Sunday, March 09, 2008

Man Does Not Live By Bread Alone

One of the pleasures I've taken in my recent foray into the world of contra dancing -- aside from the sheer joy of dancing, of course -- is meeting new people who are quickly developing an appreciation for my cooking skills.

As you've probably gathered, I'm a sucker for flattery regarding my cooking. Drool, moan, or swoon over my home-baked treats, and you're likely to get more the next time I come out of the kitchen with a pan full of sweetness. And when such flattery combines with a request for a recipe or a lesson in how to make one of my recipes, I am more than happy to oblige you, my friends.

Enter, then, the Renaissance Man. One of my favorite dance partners for his steady and surefooted ways, he's a man of many talents: an avid amateur astronomer and naturalist, an architect and artist, a sailor, a dashing fencer, an enthralling storyteller, and a generally amusing companion.

What he does not claim to be, however, is a cook. So when he asked me to teach him to bake bread, I readily agreed.

Since the snow piled up as we headed into the weekend, this seemed an ideal time to fire up the oven and bake something hearty and filling, so I pulled out my recipe for rosemary-walnut-cider bread and invited him over for Lesson #1.

I knew he would appreciate a recipe that incorporated several local ingredients: cider from the freezer, whole wheat flour from the local grist mill, along with dried rosemary, non-fat dried milk, butter, and egg and milk for the glaze. After all, he's as big a fan of the local farmers' market as I am!

Once we had mixed the dough and given it a good knead (something he approached with the same methodical accuracy he applies to dance steps and blueprints), we let the dough rise before shaping it into two loaves. He obviously has a knack for it -- even I can't tell which loaf is mine and which is his!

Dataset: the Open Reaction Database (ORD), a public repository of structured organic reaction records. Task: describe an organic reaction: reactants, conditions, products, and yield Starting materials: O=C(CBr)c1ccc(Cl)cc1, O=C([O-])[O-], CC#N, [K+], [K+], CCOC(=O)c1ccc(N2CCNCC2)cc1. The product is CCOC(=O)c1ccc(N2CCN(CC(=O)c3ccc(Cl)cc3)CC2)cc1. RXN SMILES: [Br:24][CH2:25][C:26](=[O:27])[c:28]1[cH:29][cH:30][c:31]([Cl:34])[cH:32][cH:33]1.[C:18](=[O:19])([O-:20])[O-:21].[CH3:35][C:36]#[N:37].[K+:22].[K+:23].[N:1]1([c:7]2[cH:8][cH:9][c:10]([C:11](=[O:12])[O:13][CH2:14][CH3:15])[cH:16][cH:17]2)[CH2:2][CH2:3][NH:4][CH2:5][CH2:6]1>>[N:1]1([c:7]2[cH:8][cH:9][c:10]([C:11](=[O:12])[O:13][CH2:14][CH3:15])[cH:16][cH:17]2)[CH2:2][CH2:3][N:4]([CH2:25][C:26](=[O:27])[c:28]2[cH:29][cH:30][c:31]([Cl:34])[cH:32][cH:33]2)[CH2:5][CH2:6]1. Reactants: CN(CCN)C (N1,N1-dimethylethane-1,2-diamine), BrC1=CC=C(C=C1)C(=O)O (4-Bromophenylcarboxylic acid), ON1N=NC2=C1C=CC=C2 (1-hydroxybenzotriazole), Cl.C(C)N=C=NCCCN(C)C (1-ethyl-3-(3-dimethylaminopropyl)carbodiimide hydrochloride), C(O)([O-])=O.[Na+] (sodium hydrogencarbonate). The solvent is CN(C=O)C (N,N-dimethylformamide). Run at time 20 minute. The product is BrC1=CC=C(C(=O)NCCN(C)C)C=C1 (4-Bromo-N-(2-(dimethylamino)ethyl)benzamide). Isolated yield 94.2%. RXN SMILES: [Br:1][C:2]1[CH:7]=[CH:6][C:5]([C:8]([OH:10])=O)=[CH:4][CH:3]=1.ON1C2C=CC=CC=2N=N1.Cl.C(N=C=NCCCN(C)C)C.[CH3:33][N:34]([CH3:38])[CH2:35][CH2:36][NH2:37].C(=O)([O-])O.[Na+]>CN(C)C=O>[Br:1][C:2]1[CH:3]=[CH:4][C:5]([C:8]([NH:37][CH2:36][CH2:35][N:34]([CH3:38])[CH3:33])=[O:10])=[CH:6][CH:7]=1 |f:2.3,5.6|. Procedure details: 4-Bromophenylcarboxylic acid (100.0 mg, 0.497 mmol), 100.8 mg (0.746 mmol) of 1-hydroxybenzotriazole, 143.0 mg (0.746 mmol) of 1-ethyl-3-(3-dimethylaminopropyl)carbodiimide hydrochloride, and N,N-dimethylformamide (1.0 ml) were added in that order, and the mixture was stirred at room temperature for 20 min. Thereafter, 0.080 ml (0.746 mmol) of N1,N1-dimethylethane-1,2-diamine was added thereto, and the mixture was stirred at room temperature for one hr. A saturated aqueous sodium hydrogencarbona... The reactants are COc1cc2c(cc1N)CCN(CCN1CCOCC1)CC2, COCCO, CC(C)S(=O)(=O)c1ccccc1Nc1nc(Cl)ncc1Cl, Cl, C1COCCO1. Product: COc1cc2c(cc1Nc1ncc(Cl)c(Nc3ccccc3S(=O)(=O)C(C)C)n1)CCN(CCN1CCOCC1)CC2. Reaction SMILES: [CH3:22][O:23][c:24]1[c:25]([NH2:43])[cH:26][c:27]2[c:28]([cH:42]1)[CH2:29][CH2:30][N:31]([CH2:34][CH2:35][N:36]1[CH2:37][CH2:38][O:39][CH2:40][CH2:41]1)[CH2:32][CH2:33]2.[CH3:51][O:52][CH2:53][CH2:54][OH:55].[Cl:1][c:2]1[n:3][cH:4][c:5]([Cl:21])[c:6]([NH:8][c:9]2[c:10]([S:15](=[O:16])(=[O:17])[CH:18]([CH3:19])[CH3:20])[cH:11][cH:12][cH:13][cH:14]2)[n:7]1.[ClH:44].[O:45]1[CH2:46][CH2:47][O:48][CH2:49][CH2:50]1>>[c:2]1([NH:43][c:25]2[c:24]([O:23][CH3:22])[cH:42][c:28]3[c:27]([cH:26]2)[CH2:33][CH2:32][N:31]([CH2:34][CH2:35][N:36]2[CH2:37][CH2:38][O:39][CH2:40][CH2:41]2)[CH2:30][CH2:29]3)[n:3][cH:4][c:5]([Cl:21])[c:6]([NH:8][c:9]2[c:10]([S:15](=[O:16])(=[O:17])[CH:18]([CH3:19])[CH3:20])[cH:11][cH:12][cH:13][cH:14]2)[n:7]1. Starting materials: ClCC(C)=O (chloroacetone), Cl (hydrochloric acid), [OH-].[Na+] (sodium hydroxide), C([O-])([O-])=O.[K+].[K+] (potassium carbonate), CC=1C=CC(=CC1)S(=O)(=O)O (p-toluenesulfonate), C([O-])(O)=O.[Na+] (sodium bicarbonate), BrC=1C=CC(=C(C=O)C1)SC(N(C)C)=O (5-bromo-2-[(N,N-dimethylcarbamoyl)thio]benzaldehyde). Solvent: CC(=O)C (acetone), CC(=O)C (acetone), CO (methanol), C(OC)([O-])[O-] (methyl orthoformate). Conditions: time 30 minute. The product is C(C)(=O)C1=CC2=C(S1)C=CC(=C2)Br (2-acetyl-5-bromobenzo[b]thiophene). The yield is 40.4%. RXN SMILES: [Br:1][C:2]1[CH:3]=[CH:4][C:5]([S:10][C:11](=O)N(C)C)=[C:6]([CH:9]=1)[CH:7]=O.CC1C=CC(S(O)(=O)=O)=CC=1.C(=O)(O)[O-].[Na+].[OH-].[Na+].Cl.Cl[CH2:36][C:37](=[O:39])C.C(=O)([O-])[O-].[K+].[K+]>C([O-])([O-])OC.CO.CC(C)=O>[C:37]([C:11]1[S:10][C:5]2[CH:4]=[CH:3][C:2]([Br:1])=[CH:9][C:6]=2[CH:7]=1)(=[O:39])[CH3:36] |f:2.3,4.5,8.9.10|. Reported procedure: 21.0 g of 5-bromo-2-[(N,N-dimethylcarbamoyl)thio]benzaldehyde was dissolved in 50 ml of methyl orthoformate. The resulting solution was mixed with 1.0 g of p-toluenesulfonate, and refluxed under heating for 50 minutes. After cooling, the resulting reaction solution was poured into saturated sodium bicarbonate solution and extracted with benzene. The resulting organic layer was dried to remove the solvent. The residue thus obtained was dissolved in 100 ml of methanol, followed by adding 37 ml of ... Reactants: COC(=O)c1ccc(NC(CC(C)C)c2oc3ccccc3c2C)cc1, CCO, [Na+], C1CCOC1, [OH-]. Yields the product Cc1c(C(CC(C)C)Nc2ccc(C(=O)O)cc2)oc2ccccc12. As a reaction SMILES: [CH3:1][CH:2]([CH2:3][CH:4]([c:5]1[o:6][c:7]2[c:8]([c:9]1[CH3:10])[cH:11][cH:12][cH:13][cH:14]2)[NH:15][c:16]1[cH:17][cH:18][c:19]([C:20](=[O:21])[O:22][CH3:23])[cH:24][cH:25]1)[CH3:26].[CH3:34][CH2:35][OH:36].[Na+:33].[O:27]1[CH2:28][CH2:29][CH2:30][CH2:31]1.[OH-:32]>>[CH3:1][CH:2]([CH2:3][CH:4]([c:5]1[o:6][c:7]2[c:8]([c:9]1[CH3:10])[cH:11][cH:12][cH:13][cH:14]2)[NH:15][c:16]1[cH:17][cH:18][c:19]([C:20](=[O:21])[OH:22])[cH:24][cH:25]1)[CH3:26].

With a quick glaze and a few slashes across the top, the loaves were ready for the oven in due course, and after 35 minutes of baking, we had wonderfully fragrant and hearty loaves just waiting for us.

We tucked into a few warm slices right away, slathering them with good local butter and a drizzle of local honey, but we saved enough of the first loaf for dinner.

When I envisioned making this bread this weekend, I thought of the perfect combination: good local Cheddar cheese on this bread for grilled cheese sandwiches, dipped into homemade tomato soup made from my jars of tomato sauce. So once we were ready for supper, I pulled all the ingredients together and whipped up a comforting and filling meal for a still-chilly winter's evening.

It's proof positive that man (and woman) cannot live by bread alone.

But with really good homemade bread, you might not need much else!


At 3/11/2008 9:11 AM, Blogger valereee said...

I wish you could teach me to make bread! EVERY effort results in the same issue: a very dense loaf with very little rise. I have tried various methods, various yeasts, you name it. They always taste good, and they're good sliced thin and toasted, but as far as approaching anything you could find in an artisanal bakery, nada.